Last week, we lost a fantastic person, Dr. Pedro “Pete” Rustan, to cancer. Pete is renowned in the space industry for being, as he liked to say, a “change agent.” Pete’s story is legendary (see his bio below). When I think of Pete, I think of an individual who continually pushed the envelope, someone who had the courage to try and fail. In his Aviation Week & Space Technology
article, “Failure is Good,” Pete encouraged our industry to stop accepting safe, incremental change. Instead, he advocated driving for bold, quantum changes and understanding that failure is not
a disaster. Last November, Pete gave a keynote speech at our Classified Regional User Group Meeting. (BTW, he did this on his way to Dulles Airport to fly to the Mayo Clinic to receive chemotherapy treatment!) He ended his talk with this mandate to the audience:
"You are all change agents in the Intelligence Community. It’s your responsibility to force change on a system that won’t want it. Your first approach should be the front door, but if your polite knocks go unanswered go to the back door. If you can’t get in the back door, try the side door. If that doesn’t work try to climb through the bathroom window. If you can’t get in the bathroom window kick a hole through the wall. Whatever you do, don’t give up until you have pulled the community forward."
To me, this attitude is inspiring, and one that I hope we can all continue to drive toward on his behalf. Thank you Pete for all you have done for me, for America and for the world.
Born in Guantanamo City, Cuba, he left at age 19 by sneaking through Cuban military checkpoints and swimming a mile across Guantanamo Bay to the U.S. Naval Station. He was making waves, literally, from the start.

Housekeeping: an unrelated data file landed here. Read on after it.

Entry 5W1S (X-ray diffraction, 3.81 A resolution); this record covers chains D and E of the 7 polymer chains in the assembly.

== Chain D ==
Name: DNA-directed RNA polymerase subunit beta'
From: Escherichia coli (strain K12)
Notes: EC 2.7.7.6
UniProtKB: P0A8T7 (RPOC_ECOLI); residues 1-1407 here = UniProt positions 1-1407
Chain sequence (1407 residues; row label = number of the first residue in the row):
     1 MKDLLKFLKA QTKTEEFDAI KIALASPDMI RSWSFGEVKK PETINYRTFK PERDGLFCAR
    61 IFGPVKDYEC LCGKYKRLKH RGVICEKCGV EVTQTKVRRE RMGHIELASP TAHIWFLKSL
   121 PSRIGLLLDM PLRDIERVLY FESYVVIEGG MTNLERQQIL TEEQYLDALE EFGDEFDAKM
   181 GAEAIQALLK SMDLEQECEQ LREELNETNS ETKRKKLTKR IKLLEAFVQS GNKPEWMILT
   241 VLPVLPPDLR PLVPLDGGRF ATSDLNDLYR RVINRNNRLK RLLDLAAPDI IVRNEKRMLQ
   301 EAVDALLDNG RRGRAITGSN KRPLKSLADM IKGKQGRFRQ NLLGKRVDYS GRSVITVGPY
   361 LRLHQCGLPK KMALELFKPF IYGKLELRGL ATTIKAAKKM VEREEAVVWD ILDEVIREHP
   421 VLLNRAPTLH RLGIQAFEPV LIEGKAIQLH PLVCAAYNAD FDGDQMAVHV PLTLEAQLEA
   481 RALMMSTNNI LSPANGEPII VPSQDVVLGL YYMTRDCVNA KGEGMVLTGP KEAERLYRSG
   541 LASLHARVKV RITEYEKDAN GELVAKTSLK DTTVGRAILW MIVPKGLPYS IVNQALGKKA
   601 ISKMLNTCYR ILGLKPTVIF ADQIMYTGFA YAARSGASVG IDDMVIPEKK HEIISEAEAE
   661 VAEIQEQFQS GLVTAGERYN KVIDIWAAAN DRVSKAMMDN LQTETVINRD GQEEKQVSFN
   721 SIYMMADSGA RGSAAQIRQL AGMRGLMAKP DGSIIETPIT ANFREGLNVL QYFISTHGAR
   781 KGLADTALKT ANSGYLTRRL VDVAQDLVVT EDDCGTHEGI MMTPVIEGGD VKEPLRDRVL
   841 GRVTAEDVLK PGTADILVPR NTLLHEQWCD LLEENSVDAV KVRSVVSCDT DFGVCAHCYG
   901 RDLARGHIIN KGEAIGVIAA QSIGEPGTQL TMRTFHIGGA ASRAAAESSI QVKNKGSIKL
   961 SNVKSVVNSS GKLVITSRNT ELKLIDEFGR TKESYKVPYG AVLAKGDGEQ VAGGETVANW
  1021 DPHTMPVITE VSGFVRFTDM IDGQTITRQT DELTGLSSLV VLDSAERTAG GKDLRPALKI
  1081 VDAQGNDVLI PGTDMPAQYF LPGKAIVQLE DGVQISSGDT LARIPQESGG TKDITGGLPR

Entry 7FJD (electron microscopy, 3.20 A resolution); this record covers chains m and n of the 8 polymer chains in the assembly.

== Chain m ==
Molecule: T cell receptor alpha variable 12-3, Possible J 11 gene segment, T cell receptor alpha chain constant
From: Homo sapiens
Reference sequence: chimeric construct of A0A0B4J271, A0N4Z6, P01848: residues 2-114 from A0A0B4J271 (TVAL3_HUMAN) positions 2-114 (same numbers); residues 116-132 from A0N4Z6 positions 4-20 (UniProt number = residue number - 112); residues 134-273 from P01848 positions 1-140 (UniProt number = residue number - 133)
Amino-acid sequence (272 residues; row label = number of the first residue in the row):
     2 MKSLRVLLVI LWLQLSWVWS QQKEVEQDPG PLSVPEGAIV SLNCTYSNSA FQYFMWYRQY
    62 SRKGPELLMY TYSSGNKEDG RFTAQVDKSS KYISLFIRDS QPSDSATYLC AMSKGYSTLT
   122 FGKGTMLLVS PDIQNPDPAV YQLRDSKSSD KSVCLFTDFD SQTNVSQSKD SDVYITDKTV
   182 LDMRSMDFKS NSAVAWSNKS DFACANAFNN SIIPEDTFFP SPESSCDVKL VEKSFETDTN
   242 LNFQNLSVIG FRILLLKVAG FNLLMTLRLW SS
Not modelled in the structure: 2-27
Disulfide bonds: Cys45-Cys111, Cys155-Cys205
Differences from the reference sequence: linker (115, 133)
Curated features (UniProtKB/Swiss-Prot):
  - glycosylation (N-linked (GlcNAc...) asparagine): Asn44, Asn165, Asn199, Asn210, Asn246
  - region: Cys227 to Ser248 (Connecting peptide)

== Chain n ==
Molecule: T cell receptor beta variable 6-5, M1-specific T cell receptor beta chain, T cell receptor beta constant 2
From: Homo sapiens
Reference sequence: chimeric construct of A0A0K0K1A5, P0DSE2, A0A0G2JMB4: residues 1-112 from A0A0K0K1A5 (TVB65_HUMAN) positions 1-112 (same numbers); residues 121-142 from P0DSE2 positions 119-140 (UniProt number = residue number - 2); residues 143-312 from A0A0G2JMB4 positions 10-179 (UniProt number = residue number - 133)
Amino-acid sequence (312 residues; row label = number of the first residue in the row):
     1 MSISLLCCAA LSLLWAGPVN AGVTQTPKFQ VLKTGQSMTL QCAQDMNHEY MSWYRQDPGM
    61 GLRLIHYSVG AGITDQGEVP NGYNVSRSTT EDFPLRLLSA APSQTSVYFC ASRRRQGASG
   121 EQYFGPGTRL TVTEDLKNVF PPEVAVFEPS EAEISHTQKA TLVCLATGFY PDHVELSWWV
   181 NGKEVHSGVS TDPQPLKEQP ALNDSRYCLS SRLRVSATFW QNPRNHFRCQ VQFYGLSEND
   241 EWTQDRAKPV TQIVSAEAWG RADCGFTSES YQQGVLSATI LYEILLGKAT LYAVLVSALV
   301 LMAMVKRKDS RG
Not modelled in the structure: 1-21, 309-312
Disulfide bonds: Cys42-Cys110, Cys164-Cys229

Drafted into the Air Force, he stayed for a 26-year career, running several advanced technology space programs and serving as mission manager for the Ballistic Missile Defense Organization’s Clementine mission. When he retired from the Air Force with the rank of colonel, he consulted for companies pioneering low-Earth orbit satellite communications. After 9/11, he returned to the NRO, where he served in various positions, most recently as the director of their Mission Support Directorate until his official retirement in 2011.
One of his many incredible achievements was technology that improved the accuracy of measuring the location of ground-based radio frequency signals from space and aircraft. These advances were used to spectacular effect in 2011 during the successful mission to locate and kill Al Qaeda leader Osama Bin Laden. Pete has authored more than 60 public technical papers and articles, was elected a fellow by the American Institute of Aeronautics and Astronautics and last March, was honored by Aviation Week & Space Technology
with the Philip J. Klass Lifetime Achievement Award.